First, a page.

Skip to content


Chhogmal Agarwalla Vs. Income-tax Officer, a Ward and ors. - Court Judgment

LegalCrystal Citation
SubjectDirect Taxation
CourtKolkata High Court
Decided On
Case NumberAppeal No. 224 of 1971
Judge
Reported in[1975]100ITR29(Cal)
ActsIncome Tax Act, 1922 - Section 35(5); ;Income Tax Act, 1961 - Section 297(2)
AppellantChhogmal Agarwalla
Respondentincome-tax Officer, "a" Ward and ors.
Appellant AdvocateR.N. Bajoria and ;R.K. Murarka, Advs.
Respondent AdvocateAjit Sen Gupta and ;Prabir Majumdar, Advs.
Cases ReferredL. Hazari Mal Kuthiala v. Income
Excerpt:
- .....in respect of any completed assessment of a partner in a firm it is found on the assessment or reassessment of the firm or on any reduction or enhancement made in the income of the firm under section 31, section 33, section 33a, section 33b, section 66 or section 66a that the share of the partner in the profit or loss of the firm has not been included in the assessment of the partner or, if included, is not correct, the inclusion of the share in the assessment or the correction thereof, as the case may be, shall be deemed to be a rectification of the mistake apparent from the record within the meaning of the section, and the provisions of sub-section (1) shall apply thereto accordingly...'5. the learned judge was unable to accept this contention. the learned judge was of the opinion.....
Judgment:

Sabyasachi Mukharji, J.

1. In this appeal we are concerned with the assessment year 1961-62. On the 14th March, 1962, the Income-tax Officer, 'E' Ward, Dist. IV(3), made an order of assessment under Section 23(3) of the Indian Income-tax Act, 1922, against the petitioner for the aforesaid year. oN 31st of March, 1966, an order of assessment was passed against the firm, Jaswantrai & Bros. This was a registered firm of which the petitioner was a partner. The said assessment was also for the aforesaid assessment year 1961-62. Thereafter, the Income-tax Officer, 'A' Ward, Dist. III(3), Calcutta, gave to the petitioner on the 6th May, 1966, a notice under Section 154/155 of the Income-tax Act, 1961. The purpose of this notice was to rectify the petitioner's assessment made on the 14th March, 1962, upon the assessment of the petitioner's firm on the 31st March, 1966. It has to be borne in mind that the Income-tax Act, 1961, came into effect from 1st of April, 1962. On the 12th May, 1966, respondent No. 1, that is to say, the Income-tax Officer concerned passed an order against the petitioner under Section 154 of the new Act for the assessment year 1961-62, rectifying the assessment on the basis of the completed assessment of the partnership firm. On the 23rd May, 1966, the petitioner was served with a notice of demand under Section 156 of the new Act for the assessment year 1961-62. On the 4th July, 1966, respondent No. 1 gave notice to the petitioner under Section 222(1) of the new Act requiring the petitioner to show cause why a penalty should not be imposed for non-payment of tax. Thereafter, on 30th December, 1967, the petitioner was served with a notice of demand by the Tax Recovery Officer, Calcutta, with respect to the certificate for Rs. 74,348.85 forwarded by the Income-tax Officer. The Tax Recovery Officer on the same day, namely, the 30th December, 1967, made an order prohibiting and restraining the petitioner from making any transfer of his shares in the Transport Corporation of India (P.) Ltd. All the aforesaid steps beginning from the notice under Section 154 of the Income-tax Act, 1961, and subsequent thereto mentioned hereinbefore were the subject-matter of challenge in the application under article 226 of the Constitution in this court. The application came up for hearing before Sankar Prasad Mitra J. (as the Chief Justice then was). By a judgment and order passed on 14th May, 1970, : [1972]86ITR248(Cal) , the learned judge has discharged the rule nisi and dismissed the application. This appeal arises out of the aforesaid judgment and order.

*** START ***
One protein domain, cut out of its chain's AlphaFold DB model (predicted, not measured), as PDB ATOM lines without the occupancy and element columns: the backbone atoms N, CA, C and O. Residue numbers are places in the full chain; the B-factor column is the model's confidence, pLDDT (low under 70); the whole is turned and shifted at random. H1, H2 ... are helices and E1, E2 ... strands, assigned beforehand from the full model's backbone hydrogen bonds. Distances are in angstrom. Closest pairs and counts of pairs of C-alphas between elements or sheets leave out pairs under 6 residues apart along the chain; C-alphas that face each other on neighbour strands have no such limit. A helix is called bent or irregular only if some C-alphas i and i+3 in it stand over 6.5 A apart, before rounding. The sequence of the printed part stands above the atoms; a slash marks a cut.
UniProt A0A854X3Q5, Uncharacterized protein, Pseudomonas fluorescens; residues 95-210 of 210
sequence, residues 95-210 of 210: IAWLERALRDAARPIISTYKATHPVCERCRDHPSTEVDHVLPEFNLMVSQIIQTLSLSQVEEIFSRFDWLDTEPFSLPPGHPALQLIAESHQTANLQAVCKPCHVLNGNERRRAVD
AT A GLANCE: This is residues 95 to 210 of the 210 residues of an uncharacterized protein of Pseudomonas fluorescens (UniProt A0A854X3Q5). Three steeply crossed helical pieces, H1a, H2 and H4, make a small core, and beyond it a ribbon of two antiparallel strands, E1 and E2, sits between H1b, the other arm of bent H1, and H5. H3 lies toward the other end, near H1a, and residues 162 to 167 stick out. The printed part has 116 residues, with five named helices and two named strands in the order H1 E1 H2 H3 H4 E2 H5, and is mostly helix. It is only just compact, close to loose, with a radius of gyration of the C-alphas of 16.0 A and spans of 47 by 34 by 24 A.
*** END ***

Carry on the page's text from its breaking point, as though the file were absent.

2. In so far as it was contended that the notice under Section 154 was bad in view of the provisions of Section 297(2)(a) of the Income-tax Act, 1961, and in view of the fact that the return of the income of the petitioner in his individual capacity had been filed prior to 1st of April, 1962, and the assessment was made before 1st of April, 1962, the learned judge came to the conclusion that the notice was not properly issued under Section 154 of the Income-tax Act, 1961. The learned judge relied on the decision of the Supreme Court in the case of S. Sankappa v. Income-tax Officer, : [1968]68ITR760(SC) . We are in agreement with the aforesaid conclusion of the learned judge. Indeed, not much argument was advanced before us in respect of this and no cross-objection has been filed by the respondent challenging the aforesaid finding of the learned judge.